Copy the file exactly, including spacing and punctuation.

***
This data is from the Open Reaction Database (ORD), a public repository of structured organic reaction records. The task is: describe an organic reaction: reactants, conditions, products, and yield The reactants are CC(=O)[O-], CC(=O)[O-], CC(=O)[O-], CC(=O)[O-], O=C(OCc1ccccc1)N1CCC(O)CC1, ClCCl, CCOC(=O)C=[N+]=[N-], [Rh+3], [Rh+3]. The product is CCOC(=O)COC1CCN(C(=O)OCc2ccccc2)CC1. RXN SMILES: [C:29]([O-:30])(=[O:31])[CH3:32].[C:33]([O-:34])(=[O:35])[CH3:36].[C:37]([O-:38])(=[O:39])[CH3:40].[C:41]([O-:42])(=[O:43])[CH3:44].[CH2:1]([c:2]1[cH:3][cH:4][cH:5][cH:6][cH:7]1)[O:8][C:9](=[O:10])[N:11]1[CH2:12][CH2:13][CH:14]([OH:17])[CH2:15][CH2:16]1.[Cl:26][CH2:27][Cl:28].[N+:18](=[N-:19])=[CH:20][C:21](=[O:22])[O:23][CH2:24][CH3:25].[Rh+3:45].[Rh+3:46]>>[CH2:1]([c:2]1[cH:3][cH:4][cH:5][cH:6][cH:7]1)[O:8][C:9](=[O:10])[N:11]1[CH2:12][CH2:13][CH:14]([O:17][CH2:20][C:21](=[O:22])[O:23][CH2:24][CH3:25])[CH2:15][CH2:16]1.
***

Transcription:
This data is from the Open Reaction Database (ORD), a public repository of structured organic reaction records. The task is: describe an organic reaction: reactants, conditions, products, and yield The reactants are CC(=O)[O-], CC(=O)[O-], CC(=O)[O-], CC(=O)[O-], O=C(OCc1ccccc1)N1CCC(O)CC1, ClCCl, CCOC(=O)C=[N+]=[N-], [Rh+3], [Rh+3]. The product is CCOC(=O)COC1CCN(C(=O)OCc2ccccc2)CC1. RXN SMILES: [C:29]([O-:30])(=[O:31])[CH3:32].[C:33]([O-:34])(=[O:35])[CH3:36].[C:37]([O-:38])(=[O:39])[CH3:40].[C:41]([O-:42])(=[O:43])[CH3:44].[CH2:1]([c:2]1[cH:3][cH:4][cH:5][cH:6][cH:7]1)[O:8][C:9](=[O:10])[N:11]1[CH2:12][CH2:13][CH:14]([OH:17])[CH2:15][CH2:16]1.[Cl:26][CH2:27][Cl:28].[N+:18](=[N-:19])=[CH:20][C:21](=[O:22])[O:23][CH2:24][CH3:25].[Rh+3:45].[Rh+3:46]>>[CH2:1]([c:2]1[cH:3][cH:4][cH:5][cH:6][cH:7]1)[O:8][C:9](=[O:10])[N:11]1[CH2:12][CH2:13][CH:14]([O:17][CH2:20][C:21](=[O:22])[O:23][CH2:24][CH3:25])[CH2:15][CH2:16]1.